‘Safe!’ or ‘Safe by a mile!’ … There’s a big difference

  • Published
  • By Col. Will Phillips
  • Air Education and Training Command Director of Safety

Imagine a baseball game where a player hits a nice line-drive single to right field. A runner who had been at second takes off for third, but then fails to pick up the third base coach’s signal to hold up at third and, instead, aggressively heads for home. The throw from right field targets the catcher like a laser, and as the runner slides into home, he is going to be “out by a mile.” But luck proves to be with the runner, and the catcher takes his eye off the perfectly thrown ball and fumbles the catch. The runner is safe at home!

Has the player done well by making it in and scoring another run? The crowd might think so, but the third base coach probably won’t. Red-faced, that coach will berate the player all the way back to the dugout for not picking up his signal when rounding the bases.

It’s easy for us to only consider the fact that the runner was safe and think the coach overreacted and should be more appreciative. However, we need to consider why the coach got so angry. While his player made it home safe, he didn’t make a good decision arriving there. The coach had a broader view of the situation and knew that while the player’s bad decision led to a good outcome, nine times out of 10 that player would have been out and hurt the team. Those aren’t good odds.

Safety kind of works like that. There’s a difference between sliding into home “Safe!” and being “Safe by a mile!” by doing something safely all along the way.

Does making it through a busy intersection safely after running a red light make running the red light a good risk decision? How about drinking and driving if you don’t have an accident or get caught? Maybe you got home perfectly safe and without hurting anyone else, but a safe outcome does not mean it was a smart decision. It just means you got lucky.

A few years back, this exact scenario unfolded for a young, successful banker. This 28-year-old man had everything going for him. But after a day of tubing down the river, which also involved some heavy drinking, the man hit another vehicle head on, killing a woman in the other vehicle. He later admitted this was not the first time he had elected to drink and drive. All the other times he got home safe without hurting anyone else. But regardless of the result, every time he made the decision to drink and drive it had been a bad choice. When his risk-taking finally, and tragically, caught up with him, a judge sentenced him to 10 years in prison, ending his promising career, as well as a long-term relationship.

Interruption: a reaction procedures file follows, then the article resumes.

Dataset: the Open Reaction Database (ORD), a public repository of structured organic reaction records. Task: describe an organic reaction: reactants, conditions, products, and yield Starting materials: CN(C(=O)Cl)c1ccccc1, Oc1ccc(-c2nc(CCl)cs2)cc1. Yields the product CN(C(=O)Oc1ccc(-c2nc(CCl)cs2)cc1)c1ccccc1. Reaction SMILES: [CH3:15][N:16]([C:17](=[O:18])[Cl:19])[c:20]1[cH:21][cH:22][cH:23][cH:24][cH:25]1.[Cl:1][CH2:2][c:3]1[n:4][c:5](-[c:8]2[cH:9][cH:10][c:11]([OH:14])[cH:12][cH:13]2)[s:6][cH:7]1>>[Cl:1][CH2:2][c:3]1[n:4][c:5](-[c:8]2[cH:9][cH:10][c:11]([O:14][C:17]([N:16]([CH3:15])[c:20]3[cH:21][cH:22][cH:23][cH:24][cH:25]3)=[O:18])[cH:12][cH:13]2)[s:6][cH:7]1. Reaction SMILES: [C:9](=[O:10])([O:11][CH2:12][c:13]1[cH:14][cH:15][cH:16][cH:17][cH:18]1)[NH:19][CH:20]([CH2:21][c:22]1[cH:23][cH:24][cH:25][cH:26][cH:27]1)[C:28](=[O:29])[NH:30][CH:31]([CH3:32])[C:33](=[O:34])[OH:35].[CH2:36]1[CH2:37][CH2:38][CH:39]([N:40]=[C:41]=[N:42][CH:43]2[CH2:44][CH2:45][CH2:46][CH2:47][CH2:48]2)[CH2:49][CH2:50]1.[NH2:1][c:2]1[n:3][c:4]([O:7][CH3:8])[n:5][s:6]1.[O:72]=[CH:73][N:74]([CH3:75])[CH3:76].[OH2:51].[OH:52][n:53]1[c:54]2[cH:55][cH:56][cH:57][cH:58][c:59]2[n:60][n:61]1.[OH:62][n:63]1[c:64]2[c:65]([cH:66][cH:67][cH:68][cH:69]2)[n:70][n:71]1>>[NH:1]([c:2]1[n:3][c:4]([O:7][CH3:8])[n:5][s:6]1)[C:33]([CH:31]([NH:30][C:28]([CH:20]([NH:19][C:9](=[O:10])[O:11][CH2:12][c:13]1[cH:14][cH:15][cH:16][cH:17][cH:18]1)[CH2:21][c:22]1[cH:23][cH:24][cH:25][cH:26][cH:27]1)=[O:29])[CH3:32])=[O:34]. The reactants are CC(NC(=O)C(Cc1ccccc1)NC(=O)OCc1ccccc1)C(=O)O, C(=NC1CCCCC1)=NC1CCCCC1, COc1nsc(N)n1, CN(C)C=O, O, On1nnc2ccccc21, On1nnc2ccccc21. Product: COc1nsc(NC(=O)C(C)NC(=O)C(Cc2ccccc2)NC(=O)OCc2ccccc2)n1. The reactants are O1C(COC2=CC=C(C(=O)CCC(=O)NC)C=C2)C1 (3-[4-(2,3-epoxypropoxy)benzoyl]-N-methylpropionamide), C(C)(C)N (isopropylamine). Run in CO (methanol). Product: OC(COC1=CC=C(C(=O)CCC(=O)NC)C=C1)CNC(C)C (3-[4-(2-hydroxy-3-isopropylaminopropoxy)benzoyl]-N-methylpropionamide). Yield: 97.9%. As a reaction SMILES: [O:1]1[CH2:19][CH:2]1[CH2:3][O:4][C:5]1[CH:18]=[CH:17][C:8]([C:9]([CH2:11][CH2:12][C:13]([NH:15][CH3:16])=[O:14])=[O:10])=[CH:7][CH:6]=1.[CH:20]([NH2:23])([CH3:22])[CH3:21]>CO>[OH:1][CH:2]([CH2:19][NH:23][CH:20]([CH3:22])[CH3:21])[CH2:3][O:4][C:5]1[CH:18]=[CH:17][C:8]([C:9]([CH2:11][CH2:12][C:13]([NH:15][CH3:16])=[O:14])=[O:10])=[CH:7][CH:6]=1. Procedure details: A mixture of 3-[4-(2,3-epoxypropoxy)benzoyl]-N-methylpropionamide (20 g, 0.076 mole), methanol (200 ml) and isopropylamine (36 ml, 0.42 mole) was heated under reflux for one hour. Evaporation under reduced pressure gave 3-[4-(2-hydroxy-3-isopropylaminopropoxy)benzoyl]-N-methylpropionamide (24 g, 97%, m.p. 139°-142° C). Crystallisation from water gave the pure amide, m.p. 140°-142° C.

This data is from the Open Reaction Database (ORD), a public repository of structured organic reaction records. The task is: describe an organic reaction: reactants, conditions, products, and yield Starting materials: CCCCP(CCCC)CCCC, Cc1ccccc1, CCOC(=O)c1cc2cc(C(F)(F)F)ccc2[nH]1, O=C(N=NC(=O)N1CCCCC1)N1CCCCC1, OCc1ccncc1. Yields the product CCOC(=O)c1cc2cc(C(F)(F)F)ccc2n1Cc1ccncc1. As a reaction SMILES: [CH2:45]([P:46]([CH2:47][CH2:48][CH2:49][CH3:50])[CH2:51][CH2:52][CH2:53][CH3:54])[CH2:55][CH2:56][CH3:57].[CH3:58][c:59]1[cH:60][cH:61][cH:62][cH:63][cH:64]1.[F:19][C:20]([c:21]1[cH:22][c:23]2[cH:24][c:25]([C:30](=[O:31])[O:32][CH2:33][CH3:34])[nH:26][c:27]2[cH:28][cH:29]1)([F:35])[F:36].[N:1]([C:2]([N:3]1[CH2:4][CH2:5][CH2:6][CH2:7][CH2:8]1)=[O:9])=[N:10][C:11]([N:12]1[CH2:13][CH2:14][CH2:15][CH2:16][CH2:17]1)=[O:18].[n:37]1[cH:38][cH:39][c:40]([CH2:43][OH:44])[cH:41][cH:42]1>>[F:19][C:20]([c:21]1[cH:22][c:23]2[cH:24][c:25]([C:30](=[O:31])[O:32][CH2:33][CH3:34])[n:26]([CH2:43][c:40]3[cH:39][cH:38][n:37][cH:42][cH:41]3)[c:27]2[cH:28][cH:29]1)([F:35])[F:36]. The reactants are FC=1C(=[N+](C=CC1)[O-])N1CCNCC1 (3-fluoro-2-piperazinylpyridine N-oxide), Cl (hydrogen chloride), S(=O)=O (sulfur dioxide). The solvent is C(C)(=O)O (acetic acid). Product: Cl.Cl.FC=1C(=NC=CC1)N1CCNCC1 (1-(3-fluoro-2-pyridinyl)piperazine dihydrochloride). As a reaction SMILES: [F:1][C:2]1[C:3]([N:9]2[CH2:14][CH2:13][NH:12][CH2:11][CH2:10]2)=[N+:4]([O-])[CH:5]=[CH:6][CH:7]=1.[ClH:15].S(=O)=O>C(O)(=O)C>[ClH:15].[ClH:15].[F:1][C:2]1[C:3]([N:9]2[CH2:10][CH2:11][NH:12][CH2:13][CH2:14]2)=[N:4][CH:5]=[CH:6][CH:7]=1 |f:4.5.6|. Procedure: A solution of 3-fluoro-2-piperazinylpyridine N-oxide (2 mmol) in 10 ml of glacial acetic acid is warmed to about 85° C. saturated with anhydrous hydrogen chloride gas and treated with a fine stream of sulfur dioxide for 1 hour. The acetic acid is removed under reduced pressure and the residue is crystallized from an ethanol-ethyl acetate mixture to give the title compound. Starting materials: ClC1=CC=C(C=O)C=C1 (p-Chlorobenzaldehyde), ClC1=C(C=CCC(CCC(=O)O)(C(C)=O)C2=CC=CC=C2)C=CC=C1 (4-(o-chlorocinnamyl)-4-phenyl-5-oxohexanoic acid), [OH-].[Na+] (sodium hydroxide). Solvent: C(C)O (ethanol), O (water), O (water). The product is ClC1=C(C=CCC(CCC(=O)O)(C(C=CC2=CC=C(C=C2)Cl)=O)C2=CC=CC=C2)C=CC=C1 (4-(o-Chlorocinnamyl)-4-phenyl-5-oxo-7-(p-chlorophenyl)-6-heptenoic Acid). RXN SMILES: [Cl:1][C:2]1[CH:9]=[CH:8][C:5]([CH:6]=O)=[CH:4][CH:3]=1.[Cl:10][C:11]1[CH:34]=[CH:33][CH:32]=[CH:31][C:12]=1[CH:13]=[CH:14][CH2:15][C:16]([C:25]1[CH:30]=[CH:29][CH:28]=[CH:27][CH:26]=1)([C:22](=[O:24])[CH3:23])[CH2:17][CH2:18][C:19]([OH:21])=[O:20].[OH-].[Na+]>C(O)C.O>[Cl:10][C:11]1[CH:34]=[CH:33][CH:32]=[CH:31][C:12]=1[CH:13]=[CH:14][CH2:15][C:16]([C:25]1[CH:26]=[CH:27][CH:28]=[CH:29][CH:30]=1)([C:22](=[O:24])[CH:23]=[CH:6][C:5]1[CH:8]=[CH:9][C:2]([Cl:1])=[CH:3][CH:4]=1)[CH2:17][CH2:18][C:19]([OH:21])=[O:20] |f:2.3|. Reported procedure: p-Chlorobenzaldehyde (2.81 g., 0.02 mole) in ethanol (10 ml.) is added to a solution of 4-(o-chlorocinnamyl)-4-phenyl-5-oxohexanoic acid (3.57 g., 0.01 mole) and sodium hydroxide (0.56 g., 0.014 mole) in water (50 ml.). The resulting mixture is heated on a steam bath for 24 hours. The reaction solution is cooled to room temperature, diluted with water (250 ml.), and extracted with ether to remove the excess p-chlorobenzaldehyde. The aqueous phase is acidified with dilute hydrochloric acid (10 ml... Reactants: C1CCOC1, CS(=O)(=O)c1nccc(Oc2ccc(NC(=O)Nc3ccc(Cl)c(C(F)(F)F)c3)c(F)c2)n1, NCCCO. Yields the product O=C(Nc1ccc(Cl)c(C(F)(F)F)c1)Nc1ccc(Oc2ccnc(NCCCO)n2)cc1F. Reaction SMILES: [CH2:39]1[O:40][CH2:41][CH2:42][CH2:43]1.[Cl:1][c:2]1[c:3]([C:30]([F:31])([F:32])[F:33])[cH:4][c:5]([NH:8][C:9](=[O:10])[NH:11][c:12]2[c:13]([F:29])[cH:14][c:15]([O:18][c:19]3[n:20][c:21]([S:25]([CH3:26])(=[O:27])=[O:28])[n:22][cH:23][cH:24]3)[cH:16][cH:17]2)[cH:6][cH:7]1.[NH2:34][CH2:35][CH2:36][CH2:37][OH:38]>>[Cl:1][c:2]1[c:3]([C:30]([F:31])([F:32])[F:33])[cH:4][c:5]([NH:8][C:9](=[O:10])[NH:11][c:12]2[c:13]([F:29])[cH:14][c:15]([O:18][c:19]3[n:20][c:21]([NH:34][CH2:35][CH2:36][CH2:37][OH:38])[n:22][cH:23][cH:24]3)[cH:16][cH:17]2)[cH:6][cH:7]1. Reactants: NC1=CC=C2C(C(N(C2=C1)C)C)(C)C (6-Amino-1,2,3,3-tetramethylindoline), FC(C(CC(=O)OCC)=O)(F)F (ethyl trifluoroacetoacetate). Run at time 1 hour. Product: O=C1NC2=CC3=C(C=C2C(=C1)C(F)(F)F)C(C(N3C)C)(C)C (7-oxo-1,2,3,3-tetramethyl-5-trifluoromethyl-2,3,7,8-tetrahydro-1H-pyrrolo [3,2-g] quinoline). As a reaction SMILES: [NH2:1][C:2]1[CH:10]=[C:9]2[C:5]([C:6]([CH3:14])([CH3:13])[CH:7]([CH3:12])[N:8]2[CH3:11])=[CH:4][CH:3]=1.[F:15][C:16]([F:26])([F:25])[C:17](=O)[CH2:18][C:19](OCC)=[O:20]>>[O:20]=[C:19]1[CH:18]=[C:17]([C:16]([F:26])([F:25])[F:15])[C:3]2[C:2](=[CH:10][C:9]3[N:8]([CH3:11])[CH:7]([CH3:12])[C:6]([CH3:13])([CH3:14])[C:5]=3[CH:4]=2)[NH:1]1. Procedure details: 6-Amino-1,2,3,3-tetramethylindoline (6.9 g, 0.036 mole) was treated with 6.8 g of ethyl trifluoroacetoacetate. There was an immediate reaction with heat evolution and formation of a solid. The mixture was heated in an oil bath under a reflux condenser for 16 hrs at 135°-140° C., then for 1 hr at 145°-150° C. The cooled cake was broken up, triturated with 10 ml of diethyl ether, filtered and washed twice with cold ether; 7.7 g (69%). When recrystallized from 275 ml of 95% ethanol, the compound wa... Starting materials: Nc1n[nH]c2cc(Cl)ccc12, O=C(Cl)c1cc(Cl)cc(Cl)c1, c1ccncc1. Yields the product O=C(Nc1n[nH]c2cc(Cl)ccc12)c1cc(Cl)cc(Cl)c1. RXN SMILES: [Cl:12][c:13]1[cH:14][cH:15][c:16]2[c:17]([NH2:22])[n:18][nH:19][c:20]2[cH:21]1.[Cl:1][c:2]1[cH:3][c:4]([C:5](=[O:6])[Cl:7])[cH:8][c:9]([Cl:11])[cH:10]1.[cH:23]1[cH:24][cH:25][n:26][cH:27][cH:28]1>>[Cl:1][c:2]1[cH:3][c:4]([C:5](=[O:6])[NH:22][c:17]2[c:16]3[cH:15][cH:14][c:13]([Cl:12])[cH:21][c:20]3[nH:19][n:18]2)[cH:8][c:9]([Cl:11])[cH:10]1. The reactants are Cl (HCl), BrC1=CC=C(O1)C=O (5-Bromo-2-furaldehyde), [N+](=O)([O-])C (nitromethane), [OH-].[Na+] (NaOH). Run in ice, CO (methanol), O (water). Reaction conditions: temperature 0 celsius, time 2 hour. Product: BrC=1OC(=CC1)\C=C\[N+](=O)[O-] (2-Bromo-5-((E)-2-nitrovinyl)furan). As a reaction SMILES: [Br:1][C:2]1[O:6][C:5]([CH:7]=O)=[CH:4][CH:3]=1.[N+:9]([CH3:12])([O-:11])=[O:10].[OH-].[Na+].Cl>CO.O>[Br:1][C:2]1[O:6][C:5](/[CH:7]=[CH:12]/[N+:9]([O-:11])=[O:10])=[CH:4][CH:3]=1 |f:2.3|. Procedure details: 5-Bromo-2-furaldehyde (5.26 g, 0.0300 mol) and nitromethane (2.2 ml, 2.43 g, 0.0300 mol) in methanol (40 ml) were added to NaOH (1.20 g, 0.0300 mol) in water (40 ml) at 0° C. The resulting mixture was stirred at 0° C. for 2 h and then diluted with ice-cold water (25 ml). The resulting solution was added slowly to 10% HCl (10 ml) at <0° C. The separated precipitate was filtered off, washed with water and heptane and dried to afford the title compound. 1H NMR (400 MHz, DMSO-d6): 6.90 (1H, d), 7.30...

There’s plenty of other people getting away with making bad choices, whether drinking and driving, texting and driving, using power tools without the appropriate personal protective gear, or flying a plane with too little sleep. They arrive home safe, until they don’t.

This upcoming weekend bumps up against the Labor Day holiday, making it, for many, the last long weekend of the summer just before school gets fully underway. It’s also one of the most dangerous times of the year to be on the road, according to the National Highway Traffic Safety Administration. People try to squeeze as much fun as possible into that last summer bash or vacation. Some cut corners along the way and “cross their fingers” that it will all turn out.

This Labor Day weekend, ensure you deliberately weigh the risks of your plans as you venture out. Evaluate whether you and those around you have a solid plan, or if you’re relying on good fortune rather than sound judgment to get you through. Take five minutes to think through what could go wrong, and what you will do to mitigate that risk or respond if a mishap occurs. Whatever you do, don’t head out with the intent to “slide” back safely into home this holiday weekend. Because in the game of life, we’d rather have you “safe by a mile” than being sent straight to the dugout.